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Expression cloning of a fungal proline-rich glycoprotein specific to the biotrophic interface formed in the colletotrichum-bean interaction

Perfect, S.E., O'Connell, R.J., Green, E.F., Doering-Saad, C., Green, J.R.
The plant journal 1998 v.15 no.2 pp. 273-279
complementary DNA, cell walls, fungal diseases of plants, proline, hyphae, Colletotrichum lindemuthianum, Phaseolus vulgaris, gene expression, monoclonal antibodies, genes, amino acid sequences, nucleotide sequences, plasma membrane, transcription (genetics), molecular weight, immunocytochemistry, glycoproteins, infection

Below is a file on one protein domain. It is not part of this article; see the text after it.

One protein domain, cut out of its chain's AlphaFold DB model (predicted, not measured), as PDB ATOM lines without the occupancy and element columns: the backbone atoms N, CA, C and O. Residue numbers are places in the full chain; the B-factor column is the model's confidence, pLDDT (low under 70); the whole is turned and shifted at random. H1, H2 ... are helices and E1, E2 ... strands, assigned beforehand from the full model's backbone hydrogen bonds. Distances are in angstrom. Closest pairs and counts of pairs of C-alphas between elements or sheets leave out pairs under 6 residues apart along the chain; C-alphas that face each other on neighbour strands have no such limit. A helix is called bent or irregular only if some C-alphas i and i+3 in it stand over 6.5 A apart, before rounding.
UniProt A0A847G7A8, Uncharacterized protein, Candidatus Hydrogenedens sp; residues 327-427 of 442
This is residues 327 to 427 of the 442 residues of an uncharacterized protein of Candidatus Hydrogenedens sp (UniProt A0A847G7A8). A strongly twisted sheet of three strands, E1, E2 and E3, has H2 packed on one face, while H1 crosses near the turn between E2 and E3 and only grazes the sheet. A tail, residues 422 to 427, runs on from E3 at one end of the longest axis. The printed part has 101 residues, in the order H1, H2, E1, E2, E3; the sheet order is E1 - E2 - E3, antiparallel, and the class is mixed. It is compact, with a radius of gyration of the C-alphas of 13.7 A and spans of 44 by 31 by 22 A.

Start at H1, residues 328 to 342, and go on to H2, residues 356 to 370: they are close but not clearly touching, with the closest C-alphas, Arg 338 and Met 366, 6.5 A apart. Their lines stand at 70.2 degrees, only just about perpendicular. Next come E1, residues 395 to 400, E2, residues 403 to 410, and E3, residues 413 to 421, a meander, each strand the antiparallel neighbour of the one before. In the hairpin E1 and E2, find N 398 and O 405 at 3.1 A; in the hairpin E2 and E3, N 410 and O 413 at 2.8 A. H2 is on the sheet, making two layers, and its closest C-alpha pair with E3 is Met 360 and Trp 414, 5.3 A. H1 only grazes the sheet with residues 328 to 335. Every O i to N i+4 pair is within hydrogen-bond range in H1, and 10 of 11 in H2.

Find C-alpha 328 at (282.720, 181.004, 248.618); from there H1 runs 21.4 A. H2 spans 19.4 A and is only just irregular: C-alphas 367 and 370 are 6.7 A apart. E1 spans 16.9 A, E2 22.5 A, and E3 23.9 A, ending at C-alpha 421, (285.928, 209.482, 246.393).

The monoclonal antibody, UB25, recognises a glycoprotein specifically located at the biotrophic interface formed in the Colletotrichum lindemuthianum-bean interaction. The antibody labels the walls of intracellular hyphae and the interfacial matrix which separates them from the invaginated host plasma membrane. In Western blots, UB25 recognises a ladder of bands which are multiples of Mr 40.5 kDa. A full length cDNA encoding the glycoprotein recognised by UB25 has been isolated by expression cloning and designated CIH1 (Colletotrichum Intracellular Hypha 1). In vitro transcription/translation of CIH1, and transfection of mammalian COS cells, showed that UB25 recognised the expressed product in both procedures confirming that the clones isolated were true positives. Southern analysis of bean and C. lindemuthianum genomic DNA indicated that the CIH1 glycoprotein is fungally encoded and Northern analysis showed that it is only expressed in planta. Analysis of the deduced amino acid sequence of CIH1 indicates the presence of an N-terminal signal sequence and two possible sites for N-glycosylation. The N-terminal domain of the mature protein is rich in proline and contains several short repetitive motifs. CIH1 is thus a fungal proline-rich glycoprotein which appears to form a cross-linked structure in planta and, as such, resembles plant cell wall proline- and hydroxyproline-rich proteins. Possible functions for the CIH1 protein in the establishment and maintenance of biotrophy are discussed.